On October 2, 2012, The U.S. Department of Health and Human Services Office of the Inspector General (“OIG”) released its Work Plan for 2013. The OIG releases its work plan for each year in advance of the coming year. The work plan provides stakeholders in the health care industry with a broad overview of the OIG’s activities in the coming year as they relate to its enforcement priorities and issues it will review and evaluate during that fiscal year. This client alert is the second in a series of alerts that will outline the OIG’s activities, as discussed in the 2013 Work Plan, for a specific industry sector – Nursing Homes.
The OIG’s activities relating to Nursing Homes for 2013 are focused on quality of care, although investigations concerning questionable billing patterns are once again identified as a priority.
Quality of Care – Office of Evaluation and Inspections (“OEI”) Reviews.
OEI is going to review the incidence of adverse and temporary harm events for beneficiaries receiving post-acute care in nursing homes, and estimate the extent to which the harm was preventable. This is a repeat item from the 2012 Work Plan, and is being driven by the staggering growth in Medicare expenditures for skilled nursing facility (“SNF”) care. Medicare paid $12 billion for SNF care in 2000, and more than $28 billion in 2011.
OEI is also going to review the extent to which SNFs are using Resident Assessment Instruments to develop care plans and to provide care in accordance with such plans. Previous OIG reports indicate significant shortcomings in this regard, which is a violation of federal laws.
Quality of Care – Surveys and Corrective Action.
Federal regulations require nursing homes to submit plans of correction to address deficiencies identified during surveys. Previous OIG reports indicate that some state agencies are not properly verifying correction of identified deficiencies. As the OIG pressures state agencies to become more diligent, nursing homes should be prepared for increased scrutiny to trickle down to their implementation of plans of correction.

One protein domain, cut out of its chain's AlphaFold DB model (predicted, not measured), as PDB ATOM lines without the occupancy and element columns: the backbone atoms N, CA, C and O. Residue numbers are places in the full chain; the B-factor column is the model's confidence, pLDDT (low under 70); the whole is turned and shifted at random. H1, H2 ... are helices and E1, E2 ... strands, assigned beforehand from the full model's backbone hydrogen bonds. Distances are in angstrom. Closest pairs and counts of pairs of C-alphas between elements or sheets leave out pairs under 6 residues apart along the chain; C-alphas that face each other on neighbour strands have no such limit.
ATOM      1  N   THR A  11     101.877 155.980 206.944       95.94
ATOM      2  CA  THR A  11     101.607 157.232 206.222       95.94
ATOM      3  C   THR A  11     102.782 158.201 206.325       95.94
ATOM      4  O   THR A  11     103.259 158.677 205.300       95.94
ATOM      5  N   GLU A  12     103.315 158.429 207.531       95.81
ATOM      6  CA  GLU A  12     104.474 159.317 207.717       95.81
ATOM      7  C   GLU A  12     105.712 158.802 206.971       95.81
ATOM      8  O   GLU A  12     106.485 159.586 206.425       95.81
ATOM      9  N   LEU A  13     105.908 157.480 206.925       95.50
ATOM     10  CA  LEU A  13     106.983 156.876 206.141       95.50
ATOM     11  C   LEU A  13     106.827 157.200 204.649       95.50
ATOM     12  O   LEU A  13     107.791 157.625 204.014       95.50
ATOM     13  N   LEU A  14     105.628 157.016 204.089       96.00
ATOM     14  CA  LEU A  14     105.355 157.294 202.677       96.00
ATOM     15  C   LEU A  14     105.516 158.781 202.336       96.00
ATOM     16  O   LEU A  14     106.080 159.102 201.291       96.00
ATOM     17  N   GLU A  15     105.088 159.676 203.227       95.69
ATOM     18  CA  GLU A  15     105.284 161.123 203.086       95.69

Similarly, the OIG plans to monitor poorly performing nursing homes to determine the extent to which states’ are employing enforcement measures designed to improve quality of care. This is a repeat item from the 2012 Work Plan.
Quality of Care – Identifying Outliers.
In 2007, the OIG found that 35% of hospitalizations during SNF stays were caused by poor quality of care or fragmentation of services. Since then, the OIG has expressed its desire to identify facilities with abnormal hospitalization rates and minimize preventable hospitalization. This is another repeat item from the 2012 Work Plan.
In a new effort to identify outliers and improve quality, the OIG expressed its plan to review the administration of antipsychotic drugs to beneficiaries in SNFs. This review will include comparing the percentage of residents receiving antipsychotic drugs in a given facility, and seeking to draw conclusions concerning the characteristics associated with facilities that demonstrate an above-average usage of antipsychotic drugs.
In the 2013 Work Plan, the OIG expressed its continued focus on the extent to which ancillary providers bill Medicare Part B for services provided to residents in non-Part A stays. Congress has directed the OIG to monitor these types of claims for abuse. Particular areas of focus will include podiatry, ambulance, laboratory, and imaging services.
Compliance with Minimum Data Set (“MDS”) Requirements.
SNFs are required to submit to the State MDS data for all residents at specified intervals. This data is then sent to CMS, which uses it for a number of programs, including payment and quality monitoring. The OIG plans to evaluate the extent to which CMS and States oversee the accuracy and completeness of MDS data.
For more information on the OIG’s 2013 Work Plan, Medicare and Medicaid program integrity initiatives in general or assistance with responding to an OIG or OEI inquiry relating to any issue, please contact a member of Benesch’s Health Care Department:
Daniel J. O’Obrien at at 216.363.4691 or email@example.com